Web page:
Franklin begins with a meaningless complaint from Def Jam founder Russell Simmons about hip-hop artists being ignored. Well, apparently neither Simmons nor Franklin could be bothered to look at the requirements for consideration:
Artists become eligible for induction 25 years after the release of their first record. Criteria include the influence and significance of the artist’s contributions to the development and perpetuation of rock and roll.Hmm, so how many hip-hop artists made their first record at least 25 years ago? That would be 1981. Even Run-D.M.C., probably the first widely recognized rap artists, released their first album in 1983. Grandmaster Flash? 1982. Besides, Franklin later criticizes the Hall for inducting Miles Davis:
Miles may be a jazz immortal, but inducting him in the Rock and Roll Hall of Fame is like putting Jim Thorpe in Cooperstown for playing a couple of years of baseball in the National League. Great player, wrong sport.How would inducting a hip-hop artist be any different? There is some hip-hop that I enjoy, but I wouldn't really call it rock and roll. They should start their own museum. That leads to one of Franklin's better points, albeit a tired one dating back to the Hall's founding in 1983 -- that rock and roll is rooted is rebellion, and a Hall of Fame reeks of "establishment." The same could be said for the spirit of hip-hop.
Franklin briefly and weakly critiques the latest inductees: Black Sabbath, the Sex Pistols, Blondie, Lynyrd Skynyrd and Miles Davis. Davis was covered above. The others were all giants in their respective genres: heavy metal, punk, new wave and Southern rock. I will allow that they aren't on par with people like the Beatles, Chuck Berry and Jerry Lee Lewis (it would be a small Hall if that were the requirement), but all were important in their time and influenced those who followed. Franklin pretty much writes them all off, so apparently they aren't his kind of rockers. He lacks either the background or maturity to recognize their value.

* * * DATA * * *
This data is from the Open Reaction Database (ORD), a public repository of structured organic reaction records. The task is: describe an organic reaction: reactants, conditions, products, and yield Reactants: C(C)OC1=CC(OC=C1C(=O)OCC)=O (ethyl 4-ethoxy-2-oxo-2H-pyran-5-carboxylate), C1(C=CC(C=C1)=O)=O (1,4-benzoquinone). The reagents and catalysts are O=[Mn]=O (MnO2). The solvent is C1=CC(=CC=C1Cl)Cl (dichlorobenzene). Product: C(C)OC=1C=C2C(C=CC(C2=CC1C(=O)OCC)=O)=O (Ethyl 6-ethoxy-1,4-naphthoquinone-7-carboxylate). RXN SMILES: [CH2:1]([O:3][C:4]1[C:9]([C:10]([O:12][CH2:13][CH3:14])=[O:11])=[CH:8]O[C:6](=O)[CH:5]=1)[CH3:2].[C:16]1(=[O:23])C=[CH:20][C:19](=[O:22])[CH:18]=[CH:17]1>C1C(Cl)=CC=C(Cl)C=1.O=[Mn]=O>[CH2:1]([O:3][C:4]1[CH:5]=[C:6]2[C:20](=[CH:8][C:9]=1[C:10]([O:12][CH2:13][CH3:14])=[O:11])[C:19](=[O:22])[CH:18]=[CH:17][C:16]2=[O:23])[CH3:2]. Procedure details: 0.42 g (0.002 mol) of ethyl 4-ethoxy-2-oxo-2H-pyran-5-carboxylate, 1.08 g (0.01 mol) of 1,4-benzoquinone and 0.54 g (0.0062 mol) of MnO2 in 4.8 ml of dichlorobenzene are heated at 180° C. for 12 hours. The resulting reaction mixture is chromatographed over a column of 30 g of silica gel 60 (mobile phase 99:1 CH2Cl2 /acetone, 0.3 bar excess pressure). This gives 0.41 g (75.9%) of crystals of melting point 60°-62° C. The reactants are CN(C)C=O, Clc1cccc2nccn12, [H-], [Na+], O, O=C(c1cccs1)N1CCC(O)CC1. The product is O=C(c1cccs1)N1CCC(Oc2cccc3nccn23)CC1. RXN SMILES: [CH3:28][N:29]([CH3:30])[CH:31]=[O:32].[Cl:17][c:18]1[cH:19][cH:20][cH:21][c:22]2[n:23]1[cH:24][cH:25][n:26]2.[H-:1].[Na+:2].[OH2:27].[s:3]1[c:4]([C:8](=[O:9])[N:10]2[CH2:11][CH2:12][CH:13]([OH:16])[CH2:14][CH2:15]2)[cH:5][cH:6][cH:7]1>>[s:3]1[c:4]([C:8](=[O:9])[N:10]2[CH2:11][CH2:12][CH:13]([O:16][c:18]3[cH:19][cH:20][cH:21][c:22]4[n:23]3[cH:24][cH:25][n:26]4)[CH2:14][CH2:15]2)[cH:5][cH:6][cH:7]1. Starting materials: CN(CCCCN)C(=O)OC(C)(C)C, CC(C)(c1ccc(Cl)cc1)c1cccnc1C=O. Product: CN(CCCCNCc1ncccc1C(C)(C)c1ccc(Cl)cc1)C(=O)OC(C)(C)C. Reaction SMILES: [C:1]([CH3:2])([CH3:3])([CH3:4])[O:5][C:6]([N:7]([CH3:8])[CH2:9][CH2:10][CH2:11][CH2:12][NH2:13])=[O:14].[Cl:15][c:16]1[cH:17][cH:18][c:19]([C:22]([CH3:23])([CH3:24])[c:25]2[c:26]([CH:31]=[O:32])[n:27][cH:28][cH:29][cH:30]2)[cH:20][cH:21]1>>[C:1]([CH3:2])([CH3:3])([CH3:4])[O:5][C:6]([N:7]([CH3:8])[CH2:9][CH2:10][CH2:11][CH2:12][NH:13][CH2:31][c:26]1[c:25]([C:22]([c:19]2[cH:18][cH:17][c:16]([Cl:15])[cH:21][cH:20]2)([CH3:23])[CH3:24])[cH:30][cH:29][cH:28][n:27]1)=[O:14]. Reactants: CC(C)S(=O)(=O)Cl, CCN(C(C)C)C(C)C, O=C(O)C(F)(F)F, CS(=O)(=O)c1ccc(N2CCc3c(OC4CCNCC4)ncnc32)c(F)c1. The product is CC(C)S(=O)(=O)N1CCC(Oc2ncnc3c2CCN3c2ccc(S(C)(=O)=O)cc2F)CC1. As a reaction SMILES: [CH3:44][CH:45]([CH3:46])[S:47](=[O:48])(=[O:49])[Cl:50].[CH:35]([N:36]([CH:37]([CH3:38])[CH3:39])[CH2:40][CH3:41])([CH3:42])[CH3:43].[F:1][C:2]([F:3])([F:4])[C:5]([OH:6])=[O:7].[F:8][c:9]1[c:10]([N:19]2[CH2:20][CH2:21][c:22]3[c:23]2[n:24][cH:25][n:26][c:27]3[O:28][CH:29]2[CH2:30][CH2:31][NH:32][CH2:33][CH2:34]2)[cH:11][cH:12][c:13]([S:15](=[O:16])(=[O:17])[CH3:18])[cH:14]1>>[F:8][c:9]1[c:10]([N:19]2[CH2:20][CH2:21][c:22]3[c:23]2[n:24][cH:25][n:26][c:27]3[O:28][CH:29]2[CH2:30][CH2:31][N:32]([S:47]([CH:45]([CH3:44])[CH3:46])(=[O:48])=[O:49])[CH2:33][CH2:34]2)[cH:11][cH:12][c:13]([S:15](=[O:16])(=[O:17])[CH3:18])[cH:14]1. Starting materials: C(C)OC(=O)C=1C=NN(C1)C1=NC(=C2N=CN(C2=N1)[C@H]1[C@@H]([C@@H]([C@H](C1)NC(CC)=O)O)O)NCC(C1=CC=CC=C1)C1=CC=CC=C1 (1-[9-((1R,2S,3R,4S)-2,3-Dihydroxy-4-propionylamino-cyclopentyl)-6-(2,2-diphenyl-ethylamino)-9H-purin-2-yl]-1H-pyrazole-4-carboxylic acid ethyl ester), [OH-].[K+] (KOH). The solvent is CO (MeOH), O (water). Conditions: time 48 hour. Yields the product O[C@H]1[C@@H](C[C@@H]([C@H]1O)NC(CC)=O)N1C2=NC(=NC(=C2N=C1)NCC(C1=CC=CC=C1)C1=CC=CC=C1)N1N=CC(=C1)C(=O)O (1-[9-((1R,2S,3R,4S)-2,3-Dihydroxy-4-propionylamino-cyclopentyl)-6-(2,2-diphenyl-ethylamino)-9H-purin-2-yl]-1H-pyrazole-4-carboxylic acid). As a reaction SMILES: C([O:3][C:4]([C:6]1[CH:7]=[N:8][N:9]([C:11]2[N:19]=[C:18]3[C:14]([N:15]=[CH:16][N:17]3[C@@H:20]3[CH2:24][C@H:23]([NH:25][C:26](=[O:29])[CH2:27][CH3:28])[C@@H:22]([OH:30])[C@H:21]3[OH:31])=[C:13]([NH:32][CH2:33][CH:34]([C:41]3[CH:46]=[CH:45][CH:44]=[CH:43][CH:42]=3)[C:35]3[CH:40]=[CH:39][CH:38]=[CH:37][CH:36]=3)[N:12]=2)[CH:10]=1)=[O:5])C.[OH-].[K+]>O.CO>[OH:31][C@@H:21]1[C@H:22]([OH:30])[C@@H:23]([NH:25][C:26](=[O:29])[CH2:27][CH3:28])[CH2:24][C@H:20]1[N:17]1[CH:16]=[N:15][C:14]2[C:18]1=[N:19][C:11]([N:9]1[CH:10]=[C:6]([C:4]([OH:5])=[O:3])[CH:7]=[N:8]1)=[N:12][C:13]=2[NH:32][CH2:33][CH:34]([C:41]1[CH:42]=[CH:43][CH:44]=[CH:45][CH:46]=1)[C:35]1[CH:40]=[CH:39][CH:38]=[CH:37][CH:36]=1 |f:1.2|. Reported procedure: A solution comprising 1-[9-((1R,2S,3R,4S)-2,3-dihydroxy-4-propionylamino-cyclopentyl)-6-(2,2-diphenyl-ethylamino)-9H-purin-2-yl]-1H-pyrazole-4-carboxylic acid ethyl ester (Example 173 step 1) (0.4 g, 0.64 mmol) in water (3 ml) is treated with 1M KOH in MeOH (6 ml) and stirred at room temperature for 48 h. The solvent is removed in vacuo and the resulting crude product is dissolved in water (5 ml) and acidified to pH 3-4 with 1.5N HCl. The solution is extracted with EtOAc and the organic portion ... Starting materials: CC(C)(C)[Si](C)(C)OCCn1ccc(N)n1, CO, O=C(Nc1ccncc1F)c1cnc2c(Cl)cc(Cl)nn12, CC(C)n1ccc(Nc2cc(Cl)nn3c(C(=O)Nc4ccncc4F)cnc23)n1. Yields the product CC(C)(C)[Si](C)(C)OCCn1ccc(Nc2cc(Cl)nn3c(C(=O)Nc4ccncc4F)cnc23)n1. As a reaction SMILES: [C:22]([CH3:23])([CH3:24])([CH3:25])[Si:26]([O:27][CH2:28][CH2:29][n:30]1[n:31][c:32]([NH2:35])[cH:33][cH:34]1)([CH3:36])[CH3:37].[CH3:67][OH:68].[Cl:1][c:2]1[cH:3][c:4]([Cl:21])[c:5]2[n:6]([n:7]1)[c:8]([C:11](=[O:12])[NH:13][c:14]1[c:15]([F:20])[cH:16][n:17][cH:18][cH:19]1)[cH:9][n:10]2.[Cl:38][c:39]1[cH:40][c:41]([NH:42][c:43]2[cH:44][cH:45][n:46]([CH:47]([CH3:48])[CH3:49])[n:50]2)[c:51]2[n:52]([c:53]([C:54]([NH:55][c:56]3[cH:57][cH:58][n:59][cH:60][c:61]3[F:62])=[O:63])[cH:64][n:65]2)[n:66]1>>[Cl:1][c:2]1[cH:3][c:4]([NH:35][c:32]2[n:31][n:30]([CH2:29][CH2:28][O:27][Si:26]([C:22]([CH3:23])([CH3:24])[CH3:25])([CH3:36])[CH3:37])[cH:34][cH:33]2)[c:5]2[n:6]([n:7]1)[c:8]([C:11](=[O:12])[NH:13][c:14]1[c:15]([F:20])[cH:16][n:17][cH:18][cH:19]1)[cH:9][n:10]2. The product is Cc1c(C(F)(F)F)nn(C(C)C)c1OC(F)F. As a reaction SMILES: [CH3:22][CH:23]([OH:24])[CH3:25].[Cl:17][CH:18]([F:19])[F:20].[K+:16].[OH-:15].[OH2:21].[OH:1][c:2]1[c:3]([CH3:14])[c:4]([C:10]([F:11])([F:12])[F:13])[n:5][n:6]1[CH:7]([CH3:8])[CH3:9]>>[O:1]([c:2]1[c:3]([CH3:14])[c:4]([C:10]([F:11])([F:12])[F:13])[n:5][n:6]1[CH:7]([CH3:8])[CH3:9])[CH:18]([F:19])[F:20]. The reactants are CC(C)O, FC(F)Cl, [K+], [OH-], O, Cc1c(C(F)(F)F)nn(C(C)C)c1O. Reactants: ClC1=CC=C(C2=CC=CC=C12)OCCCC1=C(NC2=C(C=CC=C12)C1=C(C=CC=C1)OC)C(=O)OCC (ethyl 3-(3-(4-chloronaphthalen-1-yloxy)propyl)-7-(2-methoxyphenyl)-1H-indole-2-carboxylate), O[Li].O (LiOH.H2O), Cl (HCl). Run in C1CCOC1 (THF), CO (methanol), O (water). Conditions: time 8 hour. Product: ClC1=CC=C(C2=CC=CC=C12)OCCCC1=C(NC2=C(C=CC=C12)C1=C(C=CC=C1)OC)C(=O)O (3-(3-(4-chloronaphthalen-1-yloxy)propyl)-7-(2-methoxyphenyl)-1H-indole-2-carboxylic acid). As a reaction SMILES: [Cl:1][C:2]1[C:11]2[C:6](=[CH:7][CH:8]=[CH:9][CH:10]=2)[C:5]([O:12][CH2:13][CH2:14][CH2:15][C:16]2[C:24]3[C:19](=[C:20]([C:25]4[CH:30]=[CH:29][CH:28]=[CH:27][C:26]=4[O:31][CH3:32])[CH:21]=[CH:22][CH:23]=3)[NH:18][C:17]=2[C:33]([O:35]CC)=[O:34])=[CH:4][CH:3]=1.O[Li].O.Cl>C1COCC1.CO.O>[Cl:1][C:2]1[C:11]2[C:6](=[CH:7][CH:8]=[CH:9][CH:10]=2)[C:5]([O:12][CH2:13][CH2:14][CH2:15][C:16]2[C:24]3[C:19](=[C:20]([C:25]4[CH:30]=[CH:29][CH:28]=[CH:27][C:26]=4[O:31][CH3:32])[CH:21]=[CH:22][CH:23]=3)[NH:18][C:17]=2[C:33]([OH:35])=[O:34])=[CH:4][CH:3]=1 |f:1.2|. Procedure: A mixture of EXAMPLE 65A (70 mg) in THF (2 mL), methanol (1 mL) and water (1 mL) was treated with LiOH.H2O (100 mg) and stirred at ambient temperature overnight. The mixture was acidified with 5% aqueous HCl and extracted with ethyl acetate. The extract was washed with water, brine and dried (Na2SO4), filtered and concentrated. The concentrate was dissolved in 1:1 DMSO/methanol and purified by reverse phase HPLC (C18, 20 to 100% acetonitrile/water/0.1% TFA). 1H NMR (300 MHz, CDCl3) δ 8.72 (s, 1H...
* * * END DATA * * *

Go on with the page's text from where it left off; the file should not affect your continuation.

Franklin really loses credibility in his criticism of Lynyrd Skynyrd -- clearly he has no sense of the original band's influence and importance, maligning them as "definitely" members of the "Mullet Hall of Fame." If you can listen to "Free Bird" and forget that you've already heard it a million times, it really is one of the greatest guitar songs of all time. And I could name a dozen Skynyrd songs that are better than that one. (Another criticism from others is that the current Skynyrd has so few original members, but that's nonsense -- even the Stones are down to Mick, Keith and Charlie. The Stones weren't inducted for their latest work, but for their greatest work.)
While the best Franklin can come up with for future inductees are John Mellencamp, the Paul Butterfield Blues Band and Patti Smith, I'd like to weigh in once more for an overlooked rock and roll legend -- Link Wray. Anybody can sing some dirty words for controversy, but this is a guy who had an instrumental banned from the radio. If that doesn't capture the spirit of rock and roll, then what does?
I can't figure out why the Tribune published this uninformed editorial in the first place. It starts out whining about people who aren't even eligible not being inducted and proceeds to dismiss every inductee with little explanation. When it comes to music criticism, Dr. Franklin, I think you'd be better off tending to your patients.